Related to A and B above I would like to see in the next conference very extensive tutorials and grouped presentations on the following topics:


a) Exposure conditions and SAR calculations of irradiated cell cultures, animals, humans


b) Handling of lab animals before, during and after exposure.


How can we compare results when both a) and b) are different but the approach is the same (i.e. MAPK activation) since the stress response is considered very critical and can simply derive from bad handling of the animals and not by RF exposure. During these sessions which must be coordinated by qualified scientists, we can discuss the pros and cons of each treatment and end-up with valuable conclusions.


NB1. The EMF scientific area is so diverse in terms of exposure conditions, systems used, approaches applied etc, so that there is need for concerted research actions between laboratories. Otherwise, every year we shall discuss the same arguments all over about the possible health hazards. Hopefully the treatment of cancer and possibly of other diseases is a very promising outcome of EMF research. In addition, it is I believe the role of BEMS/EBEA very crucial to inform people of all ages and conditions about some safety rules of using wireless technology, and why not adopt the ALARA principle. Such a topic would be very useful to have the society showing that it cares about peoples’ health.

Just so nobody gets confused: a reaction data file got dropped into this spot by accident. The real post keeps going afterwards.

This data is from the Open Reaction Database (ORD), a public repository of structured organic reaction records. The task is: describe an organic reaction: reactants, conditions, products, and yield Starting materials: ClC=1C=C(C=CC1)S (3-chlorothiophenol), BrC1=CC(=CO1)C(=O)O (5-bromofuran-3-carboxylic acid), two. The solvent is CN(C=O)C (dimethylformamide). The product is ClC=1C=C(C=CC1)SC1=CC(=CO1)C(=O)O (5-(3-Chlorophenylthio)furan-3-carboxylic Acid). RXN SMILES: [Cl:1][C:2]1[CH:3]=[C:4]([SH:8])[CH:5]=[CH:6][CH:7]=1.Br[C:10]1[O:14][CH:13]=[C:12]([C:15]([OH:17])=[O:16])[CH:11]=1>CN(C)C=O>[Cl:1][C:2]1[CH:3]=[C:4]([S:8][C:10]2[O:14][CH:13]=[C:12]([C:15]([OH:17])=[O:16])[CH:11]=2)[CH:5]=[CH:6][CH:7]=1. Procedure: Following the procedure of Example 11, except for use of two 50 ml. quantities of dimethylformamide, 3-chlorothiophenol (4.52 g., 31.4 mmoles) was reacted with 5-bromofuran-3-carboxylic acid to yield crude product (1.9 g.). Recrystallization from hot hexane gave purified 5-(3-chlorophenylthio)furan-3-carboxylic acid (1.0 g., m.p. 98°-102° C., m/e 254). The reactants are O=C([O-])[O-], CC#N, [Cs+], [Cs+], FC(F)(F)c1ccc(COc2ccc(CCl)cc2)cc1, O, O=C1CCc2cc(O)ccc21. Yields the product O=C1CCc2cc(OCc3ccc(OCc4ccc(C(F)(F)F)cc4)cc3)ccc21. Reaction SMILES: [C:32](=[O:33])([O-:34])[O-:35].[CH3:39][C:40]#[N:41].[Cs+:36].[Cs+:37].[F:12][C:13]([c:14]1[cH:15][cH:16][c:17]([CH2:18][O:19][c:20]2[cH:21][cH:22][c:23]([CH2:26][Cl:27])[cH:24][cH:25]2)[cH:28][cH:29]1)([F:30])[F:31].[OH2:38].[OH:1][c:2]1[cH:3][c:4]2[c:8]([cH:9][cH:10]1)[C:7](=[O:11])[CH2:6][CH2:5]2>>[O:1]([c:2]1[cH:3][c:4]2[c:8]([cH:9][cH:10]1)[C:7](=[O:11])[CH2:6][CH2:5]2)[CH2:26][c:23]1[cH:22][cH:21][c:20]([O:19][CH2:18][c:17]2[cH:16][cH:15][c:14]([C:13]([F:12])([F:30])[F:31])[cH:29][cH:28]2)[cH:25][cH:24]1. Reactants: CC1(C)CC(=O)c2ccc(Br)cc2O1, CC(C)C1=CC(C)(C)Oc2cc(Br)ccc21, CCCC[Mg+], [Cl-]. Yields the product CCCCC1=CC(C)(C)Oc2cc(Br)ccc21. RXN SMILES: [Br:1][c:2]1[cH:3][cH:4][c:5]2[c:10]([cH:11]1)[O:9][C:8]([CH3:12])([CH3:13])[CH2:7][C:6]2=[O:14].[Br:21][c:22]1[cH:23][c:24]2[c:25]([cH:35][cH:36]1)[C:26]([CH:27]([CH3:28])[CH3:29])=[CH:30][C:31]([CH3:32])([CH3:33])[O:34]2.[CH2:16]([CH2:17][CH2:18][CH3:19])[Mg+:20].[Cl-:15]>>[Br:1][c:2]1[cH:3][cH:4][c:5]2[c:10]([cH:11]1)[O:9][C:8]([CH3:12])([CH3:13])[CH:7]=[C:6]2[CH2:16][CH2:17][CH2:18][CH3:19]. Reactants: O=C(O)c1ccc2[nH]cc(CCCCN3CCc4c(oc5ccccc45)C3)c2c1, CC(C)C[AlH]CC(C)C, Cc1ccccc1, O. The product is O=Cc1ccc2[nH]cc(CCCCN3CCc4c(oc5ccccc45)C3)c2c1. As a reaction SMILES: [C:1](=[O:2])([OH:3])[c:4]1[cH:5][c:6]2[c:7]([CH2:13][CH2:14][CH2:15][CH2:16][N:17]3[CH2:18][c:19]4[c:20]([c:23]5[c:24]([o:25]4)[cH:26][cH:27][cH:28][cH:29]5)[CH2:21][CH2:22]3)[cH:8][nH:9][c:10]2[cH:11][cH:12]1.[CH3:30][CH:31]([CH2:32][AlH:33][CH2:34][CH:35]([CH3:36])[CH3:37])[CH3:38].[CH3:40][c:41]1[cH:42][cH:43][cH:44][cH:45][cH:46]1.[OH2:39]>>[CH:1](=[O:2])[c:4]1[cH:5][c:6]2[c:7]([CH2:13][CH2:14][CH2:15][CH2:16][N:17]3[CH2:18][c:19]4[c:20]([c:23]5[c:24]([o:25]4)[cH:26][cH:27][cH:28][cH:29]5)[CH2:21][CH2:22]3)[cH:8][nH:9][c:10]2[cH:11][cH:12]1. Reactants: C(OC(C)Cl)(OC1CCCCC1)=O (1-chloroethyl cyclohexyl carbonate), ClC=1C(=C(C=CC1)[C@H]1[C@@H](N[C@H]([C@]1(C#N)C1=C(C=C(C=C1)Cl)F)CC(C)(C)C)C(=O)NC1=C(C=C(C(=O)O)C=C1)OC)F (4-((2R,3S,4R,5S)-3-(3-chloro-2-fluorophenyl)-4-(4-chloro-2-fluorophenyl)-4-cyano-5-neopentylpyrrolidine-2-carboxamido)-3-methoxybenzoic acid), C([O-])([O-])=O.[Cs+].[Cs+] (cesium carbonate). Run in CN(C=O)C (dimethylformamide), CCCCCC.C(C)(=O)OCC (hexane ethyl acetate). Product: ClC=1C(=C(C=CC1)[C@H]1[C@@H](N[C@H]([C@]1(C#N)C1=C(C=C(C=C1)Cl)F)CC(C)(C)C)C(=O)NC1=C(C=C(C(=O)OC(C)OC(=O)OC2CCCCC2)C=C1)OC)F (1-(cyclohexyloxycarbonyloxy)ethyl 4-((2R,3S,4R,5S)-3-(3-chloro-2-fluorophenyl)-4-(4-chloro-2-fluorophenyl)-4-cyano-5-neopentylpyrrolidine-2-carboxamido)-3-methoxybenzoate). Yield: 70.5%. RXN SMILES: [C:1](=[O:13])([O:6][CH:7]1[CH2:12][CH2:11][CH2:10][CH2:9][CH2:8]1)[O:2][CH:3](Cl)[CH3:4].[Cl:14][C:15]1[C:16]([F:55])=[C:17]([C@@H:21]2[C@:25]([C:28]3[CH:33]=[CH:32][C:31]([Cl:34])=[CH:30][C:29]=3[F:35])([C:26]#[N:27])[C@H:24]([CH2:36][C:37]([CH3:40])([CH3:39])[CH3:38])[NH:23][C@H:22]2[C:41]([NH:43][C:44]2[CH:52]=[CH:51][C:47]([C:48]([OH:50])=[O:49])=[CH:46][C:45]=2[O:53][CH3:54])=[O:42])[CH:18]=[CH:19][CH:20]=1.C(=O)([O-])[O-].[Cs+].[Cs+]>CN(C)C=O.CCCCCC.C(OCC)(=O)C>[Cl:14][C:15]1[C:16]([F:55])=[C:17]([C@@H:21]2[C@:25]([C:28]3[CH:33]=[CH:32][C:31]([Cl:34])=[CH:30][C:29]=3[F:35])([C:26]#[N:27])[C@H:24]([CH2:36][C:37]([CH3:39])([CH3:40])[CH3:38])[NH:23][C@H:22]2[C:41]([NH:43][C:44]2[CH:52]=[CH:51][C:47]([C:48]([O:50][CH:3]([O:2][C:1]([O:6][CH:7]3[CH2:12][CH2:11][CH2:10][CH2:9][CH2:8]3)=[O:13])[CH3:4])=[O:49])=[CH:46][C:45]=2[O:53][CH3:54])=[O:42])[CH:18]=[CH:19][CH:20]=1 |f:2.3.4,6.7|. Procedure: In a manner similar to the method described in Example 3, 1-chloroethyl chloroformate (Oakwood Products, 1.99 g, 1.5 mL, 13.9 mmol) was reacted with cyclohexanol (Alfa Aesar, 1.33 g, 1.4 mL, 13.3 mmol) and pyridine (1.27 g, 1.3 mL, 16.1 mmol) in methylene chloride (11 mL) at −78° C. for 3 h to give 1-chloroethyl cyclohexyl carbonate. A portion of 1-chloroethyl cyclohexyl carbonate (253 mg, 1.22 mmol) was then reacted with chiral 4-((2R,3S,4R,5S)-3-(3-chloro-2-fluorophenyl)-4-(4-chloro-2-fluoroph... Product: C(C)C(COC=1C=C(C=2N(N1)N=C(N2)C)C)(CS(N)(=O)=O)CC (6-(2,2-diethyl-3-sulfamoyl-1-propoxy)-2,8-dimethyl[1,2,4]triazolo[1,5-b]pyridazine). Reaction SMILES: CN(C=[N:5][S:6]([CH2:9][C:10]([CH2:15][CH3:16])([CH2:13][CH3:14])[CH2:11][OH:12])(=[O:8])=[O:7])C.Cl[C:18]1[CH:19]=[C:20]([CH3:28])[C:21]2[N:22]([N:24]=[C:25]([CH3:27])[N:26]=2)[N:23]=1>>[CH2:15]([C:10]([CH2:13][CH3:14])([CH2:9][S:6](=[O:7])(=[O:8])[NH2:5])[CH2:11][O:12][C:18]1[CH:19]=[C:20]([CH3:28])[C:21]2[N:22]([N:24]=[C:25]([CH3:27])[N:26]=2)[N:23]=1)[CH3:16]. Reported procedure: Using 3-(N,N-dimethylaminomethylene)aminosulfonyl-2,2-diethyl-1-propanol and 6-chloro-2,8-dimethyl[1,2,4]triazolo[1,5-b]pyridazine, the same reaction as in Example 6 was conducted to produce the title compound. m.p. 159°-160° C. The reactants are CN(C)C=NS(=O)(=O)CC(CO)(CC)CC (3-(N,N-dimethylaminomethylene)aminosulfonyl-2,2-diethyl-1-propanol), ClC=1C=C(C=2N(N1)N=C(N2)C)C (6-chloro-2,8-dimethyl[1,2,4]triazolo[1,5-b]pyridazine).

NB2. Finally, not related to the questions A-C, it would be valuable having some statistical information as those presented during the BEMS general assembly for the Journal, but here I am referring to the presentations of the BIOEM2013 meeting. Such statistics could include, a) countries participated, b) research groups and number of presentations (oral, invited, posters) by topic, c) going deeper, a Table summarizing the conclusions in a coded form (i.e. 2.4GHz, cells, SAR or V/m, no/yes effect) would be useful but I admit it is difficult to prepare. Since, I have the strong feeling that the controversy of conclusions is deriving from differences in the exposure setup and overall conditions, such information might help a lot to organize a special session in comparing results from identical experimental approaches.


Last but not least Posters should be all given a 4-5 min presentation opportunity upon the author(s) request.


My final comments


I do not have idea why 4 scientists declined to respond and three did not respond at all. I know all of them well and I know that they have their opinions and are vocal about them in one-on-one or small group discussions. Why now they were “shy” to provide answers?


There is a lot of talk about some kind of “apathy” within the Societies. Scientists are interested to go to the meetings and that is all. May be the example comes from the upper-brass of scientists. If they do not care the example goes down to the rank-and-file scientists… Scientific debate becomes very rare. During the meetings discussion times are short. As I observed in BioEM 2013 even these short discussion times were “too long” for the lack of scientists interested in asking questions.


We are facing no discussion at the meeting sessions and no discussions afterwards, because scientists are “shy” to provide on-the record opinions…


One could paraphrase the title of the book of the Polish author Henryk Sienkiewicz, for which he got the Nobel Prize [in Literature]. The book was: Quo vadis?


I am asking: Quo vadis bioelectromagnetics debate?